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Revised docs supporting intellectual freedom for young people

I’ve been talking about 2.0 as an intellectual freedom issue for a long time now. 

But, you don’t have to take my word for it.

Helen Adams, of ALA’s Intellectual Freedom Committee, shared the following new and revised documents on the AASL Forum list this week.  The documents join the existing Interpretations of the Library Bill of Rights.  The page explains why such interpretations are necessary:

Although the Articles of the Library Bill of Rights are unambiguous statements of basic principles that should govern the service of all libraries, questions do arise concerning application of these principles to specific library practices.

During the American Library Association Conference in Chicago in July, the ALA Intellectual Freedom Committee (IFC) developed and adopted these documents with particular relevance for school library practice.

These are powerful documents. 

They address equity, access, and First Amendment issues for learners today.  They are the ammunition you need to make the case for use equitable use of our new information and communication tools.  They are the documents you need to ensure that all students have access to the tools they need for communication and collaboration in the global community.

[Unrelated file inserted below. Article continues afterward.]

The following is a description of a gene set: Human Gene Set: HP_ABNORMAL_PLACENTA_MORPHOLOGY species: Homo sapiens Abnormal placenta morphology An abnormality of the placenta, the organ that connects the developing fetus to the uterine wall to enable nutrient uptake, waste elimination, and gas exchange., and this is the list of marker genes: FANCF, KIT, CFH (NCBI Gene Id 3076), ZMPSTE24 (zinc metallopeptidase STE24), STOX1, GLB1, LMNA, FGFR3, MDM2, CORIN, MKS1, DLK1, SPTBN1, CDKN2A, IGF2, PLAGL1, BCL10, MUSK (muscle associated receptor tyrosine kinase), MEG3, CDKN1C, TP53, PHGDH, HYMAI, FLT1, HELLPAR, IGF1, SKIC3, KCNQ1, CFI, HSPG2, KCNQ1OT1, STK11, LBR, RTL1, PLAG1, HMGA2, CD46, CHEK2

Access to Digital Information, Services, and Networks
Freedom of expression is an inalienable human right and the foundation for self-government. Freedom of expression encompasses the freedom of speech and the corollary right to receive information. Libraries and librarians protect and promote these rights by selecting, producing, providing access to, identifying, retrieving, organizing, providing instruction in the use of, and preserving recorded expression regardless of the format or technology.

Importance of Education to Intellectual Freedom (New as of the 2009 ALA Annual Conference)
Through education programming and instruction in information skills, libraries empower individuals to explore ideas, access, and evaluate information, draw meaning from information presented in a variety of formats, develop valid conclusions, and express new ideas. Such education facilitiates intellectual access to information and offers a path to intellectual freedom.

Minors and Internet Interactivity (New as of the 2009 ALA Annual Conference)
The digital environment offers opportunities both for accessing information created by others and for creating and sharing new information. The rights of minors to retrieve, interact with, and create information posted on the Internet in schools and libraries are extensions of their First Amendment rights.

Labeling and Rating Systems
Libraries do not advocate the ideas found in their collections or in resources accessible through the library. The presence of books and other resources in a library does not indicate endorsement of their contents by the library. Likewise, the ability for library users to access electronic information using library computers does not indicate endorsement or approval of that information by the library.

Joyce Valenza About Joyce Valenza

Joyce is an Assistant Professor of Teaching at Rutgers University School of Information and Communication, a technology writer, speaker, blogger and learner. Follow her on Twitter: @joycevalenza

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